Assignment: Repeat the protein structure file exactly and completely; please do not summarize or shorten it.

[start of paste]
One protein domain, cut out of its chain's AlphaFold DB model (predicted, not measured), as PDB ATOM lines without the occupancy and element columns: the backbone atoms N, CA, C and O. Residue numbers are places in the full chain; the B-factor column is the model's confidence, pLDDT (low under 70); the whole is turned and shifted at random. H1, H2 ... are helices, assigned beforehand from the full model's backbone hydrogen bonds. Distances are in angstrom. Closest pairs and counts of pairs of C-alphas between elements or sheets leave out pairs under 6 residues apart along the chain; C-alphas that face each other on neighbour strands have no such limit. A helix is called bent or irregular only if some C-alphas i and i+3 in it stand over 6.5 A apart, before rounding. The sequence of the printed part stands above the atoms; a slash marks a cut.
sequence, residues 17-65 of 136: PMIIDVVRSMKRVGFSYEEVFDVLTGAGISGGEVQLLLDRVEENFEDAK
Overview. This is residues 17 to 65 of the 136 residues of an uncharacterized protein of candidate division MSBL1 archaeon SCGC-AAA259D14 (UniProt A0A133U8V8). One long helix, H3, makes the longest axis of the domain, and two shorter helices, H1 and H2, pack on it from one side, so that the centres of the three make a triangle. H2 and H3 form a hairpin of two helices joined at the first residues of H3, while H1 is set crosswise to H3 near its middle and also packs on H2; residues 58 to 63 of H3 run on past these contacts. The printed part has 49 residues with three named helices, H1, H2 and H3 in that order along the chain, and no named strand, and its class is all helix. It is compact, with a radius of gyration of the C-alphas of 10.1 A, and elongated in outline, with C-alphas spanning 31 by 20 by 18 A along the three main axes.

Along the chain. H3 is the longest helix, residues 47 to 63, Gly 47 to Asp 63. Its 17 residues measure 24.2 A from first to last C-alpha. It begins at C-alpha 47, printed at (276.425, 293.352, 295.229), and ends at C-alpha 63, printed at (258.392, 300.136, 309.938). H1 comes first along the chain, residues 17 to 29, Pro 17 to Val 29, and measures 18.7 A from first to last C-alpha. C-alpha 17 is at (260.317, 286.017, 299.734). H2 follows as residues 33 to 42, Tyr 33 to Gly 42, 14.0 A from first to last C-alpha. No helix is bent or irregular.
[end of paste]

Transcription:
One protein domain, cut out of its chain's AlphaFold DB model (predicted, not measured), as PDB ATOM lines without the occupancy and element columns: the backbone atoms N, CA, C and O. Residue numbers are places in the full chain; the B-factor column is the model's confidence, pLDDT (low under 70); the whole is turned and shifted at random. H1, H2 ... are helices, assigned beforehand from the full model's backbone hydrogen bonds. Distances are in angstrom. Closest pairs and counts of pairs of C-alphas between elements or sheets leave out pairs under 6 residues apart along the chain; C-alphas that face each other on neighbour strands have no such limit. A helix is called bent or irregular only if some C-alphas i and i+3 in it stand over 6.5 A apart, before rounding. The sequence of the printed part stands above the atoms; a slash marks a cut.
sequence, residues 17-65 of 136: PMIIDVVRSMKRVGFSYEEVFDVLTGAGISGGEVQLLLDRVEENFEDAK
Overview. This is residues 17 to 65 of the 136 residues of an uncharacterized protein of candidate division MSBL1 archaeon SCGC-AAA259D14 (UniProt A0A133U8V8). One long helix, H3, makes the longest axis of the domain, and two shorter helices, H1 and H2, pack on it from one side, so that the centres of the three make a triangle. H2 and H3 form a hairpin of two helices joined at the first residues of H3, while H1 is set crosswise to H3 near its middle and also packs on H2; residues 58 to 63 of H3 run on past these contacts. The printed part has 49 residues with three named helices, H1, H2 and H3 in that order along the chain, and no named strand, and its class is all helix. It is compact, with a radius of gyration of the C-alphas of 10.1 A, and elongated in outline, with C-alphas spanning 31 by 20 by 18 A along the three main axes.

Along the chain. H3 is the longest helix, residues 47 to 63, Gly 47 to Asp 63. Its 17 residues measure 24.2 A from first to last C-alpha. It begins at C-alpha 47, printed at (276.425, 293.352, 295.229), and ends at C-alpha 63, printed at (258.392, 300.136, 309.938). H1 comes first along the chain, residues 17 to 29, Pro 17 to Val 29, and measures 18.7 A from first to last C-alpha. C-alpha 17 is at (260.317, 286.017, 299.734). H2 follows as residues 33 to 42, Tyr 33 to Gly 42, 14.0 A from first to last C-alpha. No helix is bent or irregular.